Pete it was one poll taken during the royal visit, Labour and the Greens went down and the right track wrong track rating went up by a similar amount to National’s increase. Wait for the next few polls and then have the discussion. Or do you think that we should cancel the election now and just let Key get on with it.

And do you always agree with Chris or just when he backs up your world views?


Presuming it is valid, and RM does bounce around, it seems that the Royal Tour has had the desired effect …

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Hey Clint! Will you start bashing the Greens now you work for Cunners?

Clint Smith aka James Henderson aka Steve Pierson, a blogger at The Standard and former green staffer has cut and run, poached by David Cunliffe to work for Labour.

Labour has had its own ”Hey Clint!” moment.

Leader David Cunliffe’s chief of staff Matt McCarten has confirmed the party has recruited the Green Party’s political and media adviser, Clint Smith, to beef up selling its economic message.

Smith, who had earlier worked for Labour before going across to the Greens, shot to prominence when, during a television interview, MP Gareth Hughes turned to him with a ”Hey Clint!” to check if the party was happy its power policy had put a dent in the Mighty River Power sale.  Read more »

Trotter on Cunliffe’s lack of voice

Chris Trotter has gone from writing off Labour to pleading that someone, anyone, helps David Cunliffe find his political voice.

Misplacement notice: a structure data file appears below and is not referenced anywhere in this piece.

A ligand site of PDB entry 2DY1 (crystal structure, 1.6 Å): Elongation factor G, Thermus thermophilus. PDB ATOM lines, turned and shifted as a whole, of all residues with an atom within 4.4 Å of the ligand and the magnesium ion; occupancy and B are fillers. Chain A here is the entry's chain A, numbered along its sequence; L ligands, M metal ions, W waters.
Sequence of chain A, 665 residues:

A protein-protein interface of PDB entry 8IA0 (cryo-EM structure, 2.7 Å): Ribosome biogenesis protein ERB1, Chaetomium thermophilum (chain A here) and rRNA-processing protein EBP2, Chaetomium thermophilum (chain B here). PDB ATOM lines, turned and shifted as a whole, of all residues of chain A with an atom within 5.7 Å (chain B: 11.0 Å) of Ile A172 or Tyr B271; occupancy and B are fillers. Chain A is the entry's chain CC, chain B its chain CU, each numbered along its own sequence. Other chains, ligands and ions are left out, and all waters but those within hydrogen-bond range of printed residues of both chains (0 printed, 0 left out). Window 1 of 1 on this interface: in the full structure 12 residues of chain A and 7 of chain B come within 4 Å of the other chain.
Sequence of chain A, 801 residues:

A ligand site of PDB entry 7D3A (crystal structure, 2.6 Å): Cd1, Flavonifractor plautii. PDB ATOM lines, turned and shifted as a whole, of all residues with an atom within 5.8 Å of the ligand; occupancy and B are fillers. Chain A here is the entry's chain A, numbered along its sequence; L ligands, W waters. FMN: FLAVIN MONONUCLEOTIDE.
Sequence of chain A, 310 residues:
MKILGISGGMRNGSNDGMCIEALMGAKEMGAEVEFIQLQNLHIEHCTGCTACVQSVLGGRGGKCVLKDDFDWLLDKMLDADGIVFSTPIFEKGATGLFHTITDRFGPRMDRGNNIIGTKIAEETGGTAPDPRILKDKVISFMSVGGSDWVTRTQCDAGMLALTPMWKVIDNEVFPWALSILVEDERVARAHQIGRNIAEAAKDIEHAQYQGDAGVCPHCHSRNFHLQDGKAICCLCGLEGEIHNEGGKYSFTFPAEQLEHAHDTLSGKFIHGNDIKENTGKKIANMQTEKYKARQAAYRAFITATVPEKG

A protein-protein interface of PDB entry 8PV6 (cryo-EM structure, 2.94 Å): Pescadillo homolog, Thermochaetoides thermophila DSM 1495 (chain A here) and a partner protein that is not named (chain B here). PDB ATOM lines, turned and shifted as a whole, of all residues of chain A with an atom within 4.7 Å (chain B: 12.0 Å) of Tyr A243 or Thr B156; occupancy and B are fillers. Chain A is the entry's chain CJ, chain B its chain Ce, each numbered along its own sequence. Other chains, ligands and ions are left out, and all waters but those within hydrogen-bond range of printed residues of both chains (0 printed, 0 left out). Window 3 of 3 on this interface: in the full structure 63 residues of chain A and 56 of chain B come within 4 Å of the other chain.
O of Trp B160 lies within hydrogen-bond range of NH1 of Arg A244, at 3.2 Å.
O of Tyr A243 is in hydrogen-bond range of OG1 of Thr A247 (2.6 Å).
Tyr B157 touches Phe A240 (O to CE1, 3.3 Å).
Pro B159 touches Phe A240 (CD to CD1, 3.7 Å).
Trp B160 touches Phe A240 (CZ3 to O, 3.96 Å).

The political voice he uses now is different depending on the audience he is speaking ot. On radio he lowers his voice and appears conciliatory, yet promising or saying nothing. It is literally boring. You can hear that he has dropped what there is of his chin onto his chest and is looking down as he speaks…nodding at the phone as he speaks…close your eyes next time he is on radio and remove all distraction and see if I am right.

His stand up voice is smug and smarmy, he again drops his chin, but not as much and talks down, imperiously to journalists, but usually over their heads to someone else, though there is no one else there. Again his body language is all skew whiff, nodding when he should b shaking his head, shaking his head when he should be nodding, and he has this disastrous quirk where he tilts his head on its side in an attempt to make his mouth seems straight but only serves to give the impression he is sneaky and lying….which he probably is.

His final voice is the his Avondale market voice which is a toffs version of bro-speak, interspersed with little snippets of Maori to impress the natives. It is as fake as his CV.

So which voice is it that Trotter wants to hear?

DAVID CUNLIFFE’s biggest problem is his voice. Not his actual voice, which is fine, but his political voice: the way he is heard by the voting public. It’s a problem because the one he’s using at the moment isn’t working. It doesn’t ring true. And until it does he’s not going to be able to engage with the people he needs to make him Prime Minister.

Now, don’t get me wrong. I’m not saying that Cunliffe is a fake. One-on-one, eyeball-to-eyeball, in small groups, he can be utterly transfixing. In the discussions I’ve had recently about the Labour leader’s “voice” problem, this ability to inspire has been attested to over and over again. And I know it’s true because I’ve felt it myself. When Cunliffe fixes his eyes on you and speaks about the things that matter – both to him and to you – he can be utterly compelling.

Unfortunately, all that communicative power and authority is lost whenever Cunliffe is required to address a hostile and/or sceptical audience – most particularly the news media. At these moments he becomes the political equivalent of Iron Man. In the blink of an eye the high-tech suit of armour snaps shut around the vulnerable person inside and his communication, while factual and fluent, loses all colour, all life. It becomes, in a word, robotic.  Read more »